Proof–Once Again–That Organic Can Feed the World

 

A good egg

A good egg

No, the egg on the right was not laid by an ostrich.

It was laid by one of my aged hens. The 10-bird flock dines on organic feed and ranges freely (weather permitting). By comparison, the runty egg on the left came from an inorganic factory farm where hens are kept in tiny cages. It was labeled ”Grade A Large.”

What does that make my egg?

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10 comments

  1. unsightly says:

    Grade A Mammoth.

  2. Barry says:

    Or perhaps “Grade A Squaaaaaaaaaaawk”

  3. Pat says:

    Not that I’m defending non-organic farming, but it’s not the organic-ness that leads to large eggs. Hens lay larger eggs as they get older. My 7 chickens are now 2 1/2 years old, and most of their eggs are like that too. It’s hard to find egg cartons that can contain them when I have some to share – they don’t even fit in the cartons sized for duck & goose eggs anymore. Weirdly, they don’t seem to take much notice when they lay those enormous ones – just stand up and walk away as if nothing happened. ;-)

  4. Barry says:

    Aw, Pat. And I thought it was my poultry husbandry skills. ;) On the other hand, who but a silly organic backyard chicken farmer would let his hens get to be 2 1/2 years old?

  5. Pat says:

    A silly backyard chicken farmer whose chickens have become child substitutes. :-) I totally love them all. Even the rooster who is cranky sometimes. He makes up for it by being cuddly when it’s cold out.

  6. Gretchen says:

    Out of curiosity, how many yolks were in that egg? I worked on an organic farm last year, and we had some mammoth eggs appear from time to time… three yolks was not uncommon.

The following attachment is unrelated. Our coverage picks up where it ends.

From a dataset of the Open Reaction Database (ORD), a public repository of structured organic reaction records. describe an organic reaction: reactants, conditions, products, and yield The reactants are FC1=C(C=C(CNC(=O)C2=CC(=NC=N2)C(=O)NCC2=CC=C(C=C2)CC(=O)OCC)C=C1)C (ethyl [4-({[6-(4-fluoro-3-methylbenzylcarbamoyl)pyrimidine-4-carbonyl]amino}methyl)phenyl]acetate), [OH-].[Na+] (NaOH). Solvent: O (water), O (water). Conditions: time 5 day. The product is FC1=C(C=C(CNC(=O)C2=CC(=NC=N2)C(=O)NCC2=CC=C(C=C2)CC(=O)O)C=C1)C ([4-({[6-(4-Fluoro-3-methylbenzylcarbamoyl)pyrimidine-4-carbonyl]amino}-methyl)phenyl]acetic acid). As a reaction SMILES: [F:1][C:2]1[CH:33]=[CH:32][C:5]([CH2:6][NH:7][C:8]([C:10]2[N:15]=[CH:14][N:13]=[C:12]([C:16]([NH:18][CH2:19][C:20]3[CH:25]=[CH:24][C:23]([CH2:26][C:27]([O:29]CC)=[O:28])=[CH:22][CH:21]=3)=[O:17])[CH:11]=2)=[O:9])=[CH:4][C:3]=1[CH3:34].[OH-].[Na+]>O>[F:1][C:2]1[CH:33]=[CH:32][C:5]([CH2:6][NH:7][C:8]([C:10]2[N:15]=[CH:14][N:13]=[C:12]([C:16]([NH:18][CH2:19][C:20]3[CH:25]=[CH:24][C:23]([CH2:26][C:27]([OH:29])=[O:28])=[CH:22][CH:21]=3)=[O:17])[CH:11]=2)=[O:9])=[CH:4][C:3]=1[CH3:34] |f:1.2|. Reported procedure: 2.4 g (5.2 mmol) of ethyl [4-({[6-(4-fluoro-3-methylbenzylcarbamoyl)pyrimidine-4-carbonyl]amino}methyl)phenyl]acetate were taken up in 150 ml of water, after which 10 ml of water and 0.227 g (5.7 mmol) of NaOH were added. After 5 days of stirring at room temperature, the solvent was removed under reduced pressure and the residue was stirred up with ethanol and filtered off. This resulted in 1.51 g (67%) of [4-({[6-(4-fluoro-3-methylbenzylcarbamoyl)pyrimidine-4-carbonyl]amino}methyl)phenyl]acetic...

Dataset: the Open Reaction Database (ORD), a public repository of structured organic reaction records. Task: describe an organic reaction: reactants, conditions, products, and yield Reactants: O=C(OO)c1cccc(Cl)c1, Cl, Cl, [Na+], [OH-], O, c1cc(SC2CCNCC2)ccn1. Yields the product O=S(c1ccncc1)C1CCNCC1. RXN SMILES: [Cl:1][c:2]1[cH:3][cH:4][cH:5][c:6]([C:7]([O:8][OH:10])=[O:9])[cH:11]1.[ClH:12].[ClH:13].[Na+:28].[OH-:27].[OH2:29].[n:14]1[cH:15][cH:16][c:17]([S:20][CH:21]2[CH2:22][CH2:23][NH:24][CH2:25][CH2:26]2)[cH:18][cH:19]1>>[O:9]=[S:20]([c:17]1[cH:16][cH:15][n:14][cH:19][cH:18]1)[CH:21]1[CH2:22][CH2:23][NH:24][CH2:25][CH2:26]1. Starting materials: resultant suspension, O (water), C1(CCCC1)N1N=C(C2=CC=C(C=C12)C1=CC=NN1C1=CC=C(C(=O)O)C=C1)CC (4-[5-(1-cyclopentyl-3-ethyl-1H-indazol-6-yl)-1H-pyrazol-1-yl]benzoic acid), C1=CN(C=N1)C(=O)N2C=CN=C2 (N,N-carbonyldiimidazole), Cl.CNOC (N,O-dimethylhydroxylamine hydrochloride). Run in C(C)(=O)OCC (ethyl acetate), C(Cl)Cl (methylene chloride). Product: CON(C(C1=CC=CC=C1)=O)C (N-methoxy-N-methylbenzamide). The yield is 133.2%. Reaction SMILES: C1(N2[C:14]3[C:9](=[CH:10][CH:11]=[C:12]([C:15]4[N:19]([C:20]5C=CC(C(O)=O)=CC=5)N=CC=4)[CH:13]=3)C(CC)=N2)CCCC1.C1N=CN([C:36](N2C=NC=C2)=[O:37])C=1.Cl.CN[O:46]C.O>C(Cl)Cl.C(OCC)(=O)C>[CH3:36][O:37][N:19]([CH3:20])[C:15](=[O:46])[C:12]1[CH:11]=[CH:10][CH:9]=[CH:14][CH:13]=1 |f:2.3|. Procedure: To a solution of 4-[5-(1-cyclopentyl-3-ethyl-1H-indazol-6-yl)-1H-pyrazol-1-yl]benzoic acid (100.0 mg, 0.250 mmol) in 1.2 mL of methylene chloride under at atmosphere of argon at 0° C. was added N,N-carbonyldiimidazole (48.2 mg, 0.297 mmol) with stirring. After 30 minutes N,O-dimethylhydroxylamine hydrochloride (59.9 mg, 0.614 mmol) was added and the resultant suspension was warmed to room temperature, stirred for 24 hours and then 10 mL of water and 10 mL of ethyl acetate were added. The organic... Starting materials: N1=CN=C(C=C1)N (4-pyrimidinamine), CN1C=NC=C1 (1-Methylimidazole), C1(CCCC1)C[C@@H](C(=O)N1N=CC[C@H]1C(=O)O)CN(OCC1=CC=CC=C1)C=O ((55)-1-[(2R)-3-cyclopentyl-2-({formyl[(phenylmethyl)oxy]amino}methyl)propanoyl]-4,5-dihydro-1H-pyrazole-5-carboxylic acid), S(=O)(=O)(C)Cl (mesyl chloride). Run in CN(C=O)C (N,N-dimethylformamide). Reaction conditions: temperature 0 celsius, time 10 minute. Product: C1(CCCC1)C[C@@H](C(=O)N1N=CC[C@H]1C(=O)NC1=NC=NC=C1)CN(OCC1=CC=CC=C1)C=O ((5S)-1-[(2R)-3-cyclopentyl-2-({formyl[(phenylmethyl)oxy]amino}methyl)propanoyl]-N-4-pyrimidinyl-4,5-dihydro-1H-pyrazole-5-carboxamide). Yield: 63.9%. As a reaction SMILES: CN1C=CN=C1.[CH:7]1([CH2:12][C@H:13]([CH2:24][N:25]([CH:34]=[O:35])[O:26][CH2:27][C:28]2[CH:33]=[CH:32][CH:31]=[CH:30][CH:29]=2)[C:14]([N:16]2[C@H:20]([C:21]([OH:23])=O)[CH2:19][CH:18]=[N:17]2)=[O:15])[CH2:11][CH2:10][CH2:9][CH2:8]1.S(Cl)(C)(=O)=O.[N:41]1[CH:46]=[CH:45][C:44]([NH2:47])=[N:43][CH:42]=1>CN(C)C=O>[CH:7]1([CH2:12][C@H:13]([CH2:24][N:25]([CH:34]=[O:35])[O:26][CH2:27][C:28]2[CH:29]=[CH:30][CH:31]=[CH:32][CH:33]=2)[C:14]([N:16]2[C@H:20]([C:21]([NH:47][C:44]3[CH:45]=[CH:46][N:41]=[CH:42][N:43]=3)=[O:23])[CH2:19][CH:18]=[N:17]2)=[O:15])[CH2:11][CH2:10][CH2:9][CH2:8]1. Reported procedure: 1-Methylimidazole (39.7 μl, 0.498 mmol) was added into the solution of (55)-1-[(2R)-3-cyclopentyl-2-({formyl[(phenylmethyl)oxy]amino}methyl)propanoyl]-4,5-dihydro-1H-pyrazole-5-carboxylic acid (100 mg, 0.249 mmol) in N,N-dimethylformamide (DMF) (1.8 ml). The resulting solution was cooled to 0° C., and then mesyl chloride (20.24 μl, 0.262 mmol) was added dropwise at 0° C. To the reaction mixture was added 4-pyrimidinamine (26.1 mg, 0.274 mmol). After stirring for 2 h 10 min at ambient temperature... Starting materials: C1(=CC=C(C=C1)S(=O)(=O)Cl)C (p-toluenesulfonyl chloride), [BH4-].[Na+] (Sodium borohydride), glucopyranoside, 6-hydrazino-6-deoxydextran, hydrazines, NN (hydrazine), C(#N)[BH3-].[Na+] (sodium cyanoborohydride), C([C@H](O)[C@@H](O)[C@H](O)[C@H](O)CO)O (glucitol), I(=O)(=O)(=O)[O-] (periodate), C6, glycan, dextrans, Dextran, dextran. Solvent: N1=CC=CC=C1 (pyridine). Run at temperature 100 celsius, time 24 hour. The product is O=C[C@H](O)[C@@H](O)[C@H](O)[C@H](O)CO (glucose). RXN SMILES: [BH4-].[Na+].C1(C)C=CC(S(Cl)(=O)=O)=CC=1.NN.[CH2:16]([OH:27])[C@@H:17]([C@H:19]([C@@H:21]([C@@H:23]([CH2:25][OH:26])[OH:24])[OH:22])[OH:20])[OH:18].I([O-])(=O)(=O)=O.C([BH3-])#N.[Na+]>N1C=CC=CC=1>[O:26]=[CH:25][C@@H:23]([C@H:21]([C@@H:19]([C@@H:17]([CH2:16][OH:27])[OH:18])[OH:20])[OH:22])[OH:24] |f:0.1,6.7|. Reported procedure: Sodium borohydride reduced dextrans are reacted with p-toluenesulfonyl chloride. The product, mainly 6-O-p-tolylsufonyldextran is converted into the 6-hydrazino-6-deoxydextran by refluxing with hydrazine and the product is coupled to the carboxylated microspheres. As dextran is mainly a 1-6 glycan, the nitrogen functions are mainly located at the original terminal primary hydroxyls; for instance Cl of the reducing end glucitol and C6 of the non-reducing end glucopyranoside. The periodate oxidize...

7. Barry says:

    Hi, Gretchen. There was only one yolk in that giant egg. I find that multi-yolk eggs are more common younger hens. Mine are a geriatric crew.

  8. Becky says:

    I have kept chickens for close to 30 years, it’s not the organic and you really DON’T want you eggs coming out like that on a regualr basis. It’s not healthy for your birds. The hen may look like it’s no bother, but it may be too big and regular or frequent extra large eggs can hurt or hens over the long run. Yes, the eggs do get larger as the birds get older, but the eggs will also come less frequent as the hen matures. I don’t cull my hens, they get to live here on the farm till they die or I have to put them down. I have a hen that will celebrate her 8th birthday here this spring. She stopped laying all together about 3 years ago. Well, I should say, it’s a blue moon when she lays and egg anymore and they are blue eggs. Not culling isn’t a very good practice either, the hens that don’t lay impact the ones that do, they will lay fewer eggs, I think it’s a laxiness factor. “Why should i lay when she doesn’t”. I”m glad everyone enjoys their birds, they are a constant source of entertainment here on my farm. And Barry, I commend you on your drive, spirit and motivation. My family has been farming in Ohio since the early 1840′s, I farm too. I don’t always agree with you, but I respect your ideas in the greater discussion for the future of modern agriculture.

  9. My weekly box of organic eggs always contains different sized eggs which my neighbour thinks is reason enough to take them back and demand a regular size or my money back. I try to explain this is how it’s meant to be but she doesn’t get it. Let’s be grateful for hen’s eggs whatever the size so long as the hen is having a good life that means we are too!

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